The Difference Between Medical Aid and a Hospital Plan

medical aid vs. hospital plan


In the grand scheme of life, you don't have to worry about trying to decipher the difference between a medical aid and a hospital plan. We know it can feel like you are trying to understand why the chicken crossed the road - we all think we know, but do we really? That's where comes in to save the day. Let's start with the basics.


☔What is a hospital plan?

A hospital plan is a type of plan offered by medical schemes that only covers in-hospital costs. It's like your trusty umbrella on a rainy day. It's there to cover you when things get stormy, specifically when you find yourself admitted to a hospital. It helps you pay for those unexpected medical costs that arise from hospitalisation, covering your admission, stay, in-hospital doctors' bills, blood tests, and other costs incurred while you are admitted to hospital.


Remember, not all umbrellas are created equal. Some hospital plans offer more comprehensive coverage with fewer co-payments, while others might have stricter rules, exclusions, and benefit limits. You can compare hospital plans on our site today to find the best one for your needs.


🕴️What is a medical aid?

Now, a medical aid usually refers to plans offered by medical schemes that cover more than just hospital costs. It's designed to cover you both in and out of the hospital. This means it helps you pay for medical costs like doctors' visits, medication, optometry, and dentistry, in addition to hospital expenses. The level of medical cover you get depends on the type of plan you choose—the more comprehensive the plan, the more you're covered for. And the more cover you get, the more your monthly premiums generally cost.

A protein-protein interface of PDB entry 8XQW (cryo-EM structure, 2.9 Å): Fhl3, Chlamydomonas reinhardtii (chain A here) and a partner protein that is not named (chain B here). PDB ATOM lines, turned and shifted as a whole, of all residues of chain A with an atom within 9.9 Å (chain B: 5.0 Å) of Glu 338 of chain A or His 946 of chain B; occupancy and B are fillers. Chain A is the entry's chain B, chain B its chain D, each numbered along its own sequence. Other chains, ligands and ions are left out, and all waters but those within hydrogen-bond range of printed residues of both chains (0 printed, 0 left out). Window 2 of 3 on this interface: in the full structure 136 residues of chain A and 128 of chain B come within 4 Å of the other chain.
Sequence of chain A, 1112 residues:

Want help with your choice of provider for your medical aid? Get free medical aid quotes and an instant side-by-side comparison on our site.


🚑 What's the difference between medical aid & hospital plans?

So, what's the difference? Well, a hospital plan is like a safety net, catching you when you fall (or in this case, when you're admitted to a hospital). On the other hand, a medical aid is like a safety net plus a team of paramedics on standby, covering a wide range of medical needs, including those that occur outside of hospital walls.


In other words, hospital plans are medical aids that only cover you in hospital, but they are also usually cheaper. Whereas more comprehensive medical aid options may cost more, in general, but they also cover medical needs outside of hospital. None of them give you truly unlimited cover, but medical aids cover your medical day-to-day expenses to the extent detailed in your policy.


It's important to remember that both are medical aid products and these by law, must provide cover for a defined list of 27 chronic conditions and 271 medical conditions.


Health insurance in South Africa


For example, imagine your husband has come down with a case of man flu. You send him off to the general practitioner who prescribes a cough syrup. With a medical aid, many plans will cover the GP visit and the medication, depending on the terms and conditions of your particular plan, as well as your available day-to-day benefits. However, a hospital plan wouldn't cover this scenario unless your husband was visited by the GP during a hospital admission.


Detailed comparison of hospital cover vs. medical aid cover